Only one common opponent between the two, both teams enjoyed victories over the VCU Rams. The Badgers defeated the Rams by one point earlier in the season in the 2k Classic in New York thanks to a last-second runner by Bronson Koenig. Oklahoma defeated VCU 85-81 in the second round of the NCAA Tournament.

The Sooners also had the honor of knocking the Oregon Ducks from the tournament, a deed that has been done by the Badgers the previous two years.

Records vs. mutual teams (including head-to-head):

  • Wisconsin: 1-1 (.500)
  • Oklahoma: 2-0 (1.000)

North Carolina Tar Heels

I must admit. It was difficult watching Notre Dame play North Carolina with a trip to the Final Four on the line, especially with the Fighting Irish playing them closely for majority of the game. Pulling away to a 88-74 victory, the Tar Heels advanced to their NCAA-leading 19th Final Four, their first since their 2009 national championship. With four one seeds advancing to the Elite Eight, the Tar Heels were the only top team to survive.

The Badgers and Tar Heels shared seven mutual match-ups this year. Two of the three of North Carolina’s non-conference opponents came against Big Ten teams, resulting in two UNC victories over Northwestern and Maryland. North Carolina also defeated Temple in their season-opener. The Badgers had their fair share of meetings with ACC teams this year, playing Syracuse, Pittsburgh, and Notre Dame. North Carolina also faced Indiana in the Sweet-16, eliminating the last of the Big Ten with a 101-86 victory.

If the Badgers had beaten Notre Dame in the Sweet-16, it would have set up a deja vu like matchup with the Tar Heels with a chance to advance to the Final Four on the line. In 2005, the Tar Hells defeated the Badgers 88-82 to advance to the Final Four and ultimately a national championship. That was the last time a #1 seed met a #6 seed in the Elite Eight and then won the title. The game was also played on Easter Sunday, the same date for this year’s would-be matchup.

Records vs. mutual teams:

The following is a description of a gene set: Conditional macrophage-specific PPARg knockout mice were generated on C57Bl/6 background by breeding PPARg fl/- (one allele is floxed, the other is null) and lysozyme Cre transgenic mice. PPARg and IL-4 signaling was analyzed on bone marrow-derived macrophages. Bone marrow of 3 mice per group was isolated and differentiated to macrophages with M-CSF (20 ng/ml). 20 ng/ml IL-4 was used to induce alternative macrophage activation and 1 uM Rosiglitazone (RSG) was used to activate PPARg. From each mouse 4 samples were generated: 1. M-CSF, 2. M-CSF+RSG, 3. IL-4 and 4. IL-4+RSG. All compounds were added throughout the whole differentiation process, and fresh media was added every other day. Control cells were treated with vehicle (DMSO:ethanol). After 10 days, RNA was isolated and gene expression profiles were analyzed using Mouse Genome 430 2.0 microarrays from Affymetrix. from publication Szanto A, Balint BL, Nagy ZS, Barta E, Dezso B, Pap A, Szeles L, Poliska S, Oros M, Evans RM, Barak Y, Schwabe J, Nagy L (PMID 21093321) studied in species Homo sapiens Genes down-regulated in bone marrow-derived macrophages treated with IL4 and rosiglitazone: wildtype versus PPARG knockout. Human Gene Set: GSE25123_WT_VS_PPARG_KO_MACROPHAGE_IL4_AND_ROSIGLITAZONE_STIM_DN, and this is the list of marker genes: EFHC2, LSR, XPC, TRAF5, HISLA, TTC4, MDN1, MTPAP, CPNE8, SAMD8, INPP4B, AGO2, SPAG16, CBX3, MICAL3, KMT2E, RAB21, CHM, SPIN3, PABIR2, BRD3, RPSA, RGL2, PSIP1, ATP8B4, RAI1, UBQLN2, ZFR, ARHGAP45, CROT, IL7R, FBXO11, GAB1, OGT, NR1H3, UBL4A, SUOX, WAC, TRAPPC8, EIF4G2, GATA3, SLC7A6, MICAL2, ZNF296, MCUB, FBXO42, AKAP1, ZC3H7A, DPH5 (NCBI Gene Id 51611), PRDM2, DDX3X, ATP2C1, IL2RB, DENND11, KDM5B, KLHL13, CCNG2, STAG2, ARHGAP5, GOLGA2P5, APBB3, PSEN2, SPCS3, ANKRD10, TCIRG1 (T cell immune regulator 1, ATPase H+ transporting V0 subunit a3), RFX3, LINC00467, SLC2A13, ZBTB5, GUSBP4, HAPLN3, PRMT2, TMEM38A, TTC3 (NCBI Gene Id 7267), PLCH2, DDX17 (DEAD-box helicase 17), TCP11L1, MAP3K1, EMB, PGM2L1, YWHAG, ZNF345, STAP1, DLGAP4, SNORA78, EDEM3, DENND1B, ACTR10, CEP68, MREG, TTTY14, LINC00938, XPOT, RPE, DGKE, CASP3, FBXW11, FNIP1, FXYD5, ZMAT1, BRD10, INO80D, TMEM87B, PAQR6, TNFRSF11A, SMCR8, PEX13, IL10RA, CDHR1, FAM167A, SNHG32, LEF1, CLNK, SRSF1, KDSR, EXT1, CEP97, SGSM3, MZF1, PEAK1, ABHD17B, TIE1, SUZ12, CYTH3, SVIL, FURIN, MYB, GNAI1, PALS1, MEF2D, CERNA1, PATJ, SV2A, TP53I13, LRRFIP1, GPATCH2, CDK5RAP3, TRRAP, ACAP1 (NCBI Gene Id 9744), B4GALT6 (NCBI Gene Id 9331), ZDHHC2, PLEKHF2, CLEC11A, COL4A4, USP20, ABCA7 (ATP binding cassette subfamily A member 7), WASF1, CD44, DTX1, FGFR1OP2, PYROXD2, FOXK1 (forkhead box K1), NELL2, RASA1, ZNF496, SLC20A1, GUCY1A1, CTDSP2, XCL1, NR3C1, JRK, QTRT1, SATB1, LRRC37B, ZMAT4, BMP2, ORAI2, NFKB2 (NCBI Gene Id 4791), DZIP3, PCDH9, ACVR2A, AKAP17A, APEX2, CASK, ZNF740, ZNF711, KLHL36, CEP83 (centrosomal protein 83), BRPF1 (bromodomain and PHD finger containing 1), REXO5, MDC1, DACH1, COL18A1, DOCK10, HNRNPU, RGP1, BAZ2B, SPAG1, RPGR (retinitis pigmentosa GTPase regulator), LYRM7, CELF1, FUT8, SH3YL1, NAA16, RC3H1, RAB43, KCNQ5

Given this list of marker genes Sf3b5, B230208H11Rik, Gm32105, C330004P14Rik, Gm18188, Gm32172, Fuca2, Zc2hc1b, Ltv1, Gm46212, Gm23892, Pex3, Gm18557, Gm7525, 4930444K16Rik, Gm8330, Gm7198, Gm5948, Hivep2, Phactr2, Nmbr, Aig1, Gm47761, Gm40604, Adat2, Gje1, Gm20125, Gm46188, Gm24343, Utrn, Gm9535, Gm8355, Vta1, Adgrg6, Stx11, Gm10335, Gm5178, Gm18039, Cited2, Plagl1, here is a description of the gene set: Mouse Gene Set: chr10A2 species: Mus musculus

• North Carolina: 10-1 (.909)
  • Wisconsin: 5-4 (.556)

Syracuse Orange

A team that was (supposedly) not even supposed to be in the tournament, the Orange got a favorable scenario, defeating the overseeded Dayton Flyers in the first round followed by the 15-seed Middle Tennessee. Syracuse did not face a single-digit seed until the Elite Eight, overcoming a 13-point deficit with just over 8 minutes to play and defeating ACC foe Virginia 68-62. Syracuse has reached its sixth ever Final Four, and their second since 2013. A team that lost by double digits to St. John’s this year, yes St. John’s, is now two wins away from a national title.

The Badgers and Orange played earlier this year, resulting in a 66-58 overtime win for Wisconsin. At the time, Syracuse was ranked 14 in the AP Poll and had 6-0 record, coming off a Battle 4 Atlantis championship win over Texas A&M. The Badgers out-rebounded the Orange 51-25 and overcame 20 turnovers to pull the stunner. This loss set the Orange into a spiral, dropping three of four, and starting conference play 0-4.

Other than ACC opponents, the only other mutual opponent the Orange played this year was Georgetown. Syracuse lost to the Hoyas the game immediately after their loss to Wisconsin. The Orange had four games in conference against common teams, three of which were against Pittsburgh, losing all three times.

Records vs. mutual teams (including head-to-head):

  • Syracuse: 1-5 (.167)
  • Wisconsin: 2-2 (.500)

Although the Badgers’ NCAA Tournament exit still stings, there is plenty to look forward to. If you find yourself watching the Final Four games this upcoming weekend and wishing it was Wisconsin playing, maybe reading this will help lift your spirits; the Badgers had some impact on each team’s journey.